Ordinary stages can be further classified as "sprinters' stages" or "climbers' stages". The former tend to be raced on relatively flat terrain, which makes it difficult for small groups or individual cyclists to break away from the peloton—there are no big hills to slow it down. So more often than not, the entire peloton approaches the finish line en masse. Some teams are organized around a single specialized sprinter, and in the final kilometres of a sprint stage, these teams jockey for position at the front of the peloton. In the final few hundred metres, a succession of riders "lead out" their sprinter, riding very hard while he stays in their slipstream. Just before the line—200 metres away is about the maximum—the sprinter launches himself around his final lead-out man in an all-out effort for the line. Top speeds can be in excess of 72 km/h (about 45 mph). Sprint stages rarely result in big time differences between riders (see above), but contenders for the General Classification tend to stay near the front of the peloton to avoid crashes.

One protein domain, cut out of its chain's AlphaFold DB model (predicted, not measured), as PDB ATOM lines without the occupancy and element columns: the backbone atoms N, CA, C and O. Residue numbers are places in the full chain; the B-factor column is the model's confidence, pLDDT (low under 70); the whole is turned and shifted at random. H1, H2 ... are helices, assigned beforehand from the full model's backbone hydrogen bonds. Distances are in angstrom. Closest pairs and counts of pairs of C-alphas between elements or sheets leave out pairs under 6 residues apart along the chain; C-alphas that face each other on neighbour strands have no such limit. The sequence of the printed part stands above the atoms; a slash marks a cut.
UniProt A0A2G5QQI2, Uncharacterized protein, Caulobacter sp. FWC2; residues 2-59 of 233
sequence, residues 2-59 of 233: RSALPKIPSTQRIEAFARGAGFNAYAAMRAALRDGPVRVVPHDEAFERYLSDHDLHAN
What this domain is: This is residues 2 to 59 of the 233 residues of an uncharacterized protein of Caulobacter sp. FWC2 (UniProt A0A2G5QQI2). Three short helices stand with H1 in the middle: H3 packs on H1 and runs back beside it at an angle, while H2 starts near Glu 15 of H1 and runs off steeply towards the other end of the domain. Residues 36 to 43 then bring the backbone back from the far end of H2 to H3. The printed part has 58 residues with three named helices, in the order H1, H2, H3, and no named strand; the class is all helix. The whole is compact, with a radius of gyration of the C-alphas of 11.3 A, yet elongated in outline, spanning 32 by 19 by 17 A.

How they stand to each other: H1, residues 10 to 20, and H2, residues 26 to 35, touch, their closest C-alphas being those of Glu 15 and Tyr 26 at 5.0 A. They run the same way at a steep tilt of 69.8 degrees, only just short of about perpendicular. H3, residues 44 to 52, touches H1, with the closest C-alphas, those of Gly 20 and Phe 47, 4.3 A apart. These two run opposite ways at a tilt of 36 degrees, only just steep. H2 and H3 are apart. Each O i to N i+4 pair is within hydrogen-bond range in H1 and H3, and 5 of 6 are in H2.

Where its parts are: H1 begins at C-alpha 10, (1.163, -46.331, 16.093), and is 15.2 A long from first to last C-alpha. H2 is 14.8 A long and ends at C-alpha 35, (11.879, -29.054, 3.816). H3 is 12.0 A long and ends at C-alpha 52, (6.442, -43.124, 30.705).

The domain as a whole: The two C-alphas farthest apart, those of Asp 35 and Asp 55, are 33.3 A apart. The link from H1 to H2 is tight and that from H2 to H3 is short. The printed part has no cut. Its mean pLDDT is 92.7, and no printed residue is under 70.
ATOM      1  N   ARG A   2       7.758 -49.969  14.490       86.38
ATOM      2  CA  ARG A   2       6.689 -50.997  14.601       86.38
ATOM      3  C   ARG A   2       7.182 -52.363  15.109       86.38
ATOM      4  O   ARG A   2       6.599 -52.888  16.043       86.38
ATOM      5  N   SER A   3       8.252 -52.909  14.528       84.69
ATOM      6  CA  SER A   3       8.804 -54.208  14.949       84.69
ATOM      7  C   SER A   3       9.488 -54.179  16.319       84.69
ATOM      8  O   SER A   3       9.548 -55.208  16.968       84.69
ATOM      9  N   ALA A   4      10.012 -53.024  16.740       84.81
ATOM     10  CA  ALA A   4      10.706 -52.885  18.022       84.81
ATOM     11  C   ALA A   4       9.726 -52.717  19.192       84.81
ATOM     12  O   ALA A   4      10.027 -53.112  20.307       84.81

Mountain stages, on the other hand, often do cause big "splits" in the finishing times, especially when the stage actually ends at the top of a mountain. (If the stage ends at the bottom of a mountain that has just been climbed, riders have the chance to descend aggressively and catch up to anyone who may have beaten them to the summit.) For this reason, the mountain stages are considered the deciding factor in most Tours, and are often attended by hundreds of thousands of spectators.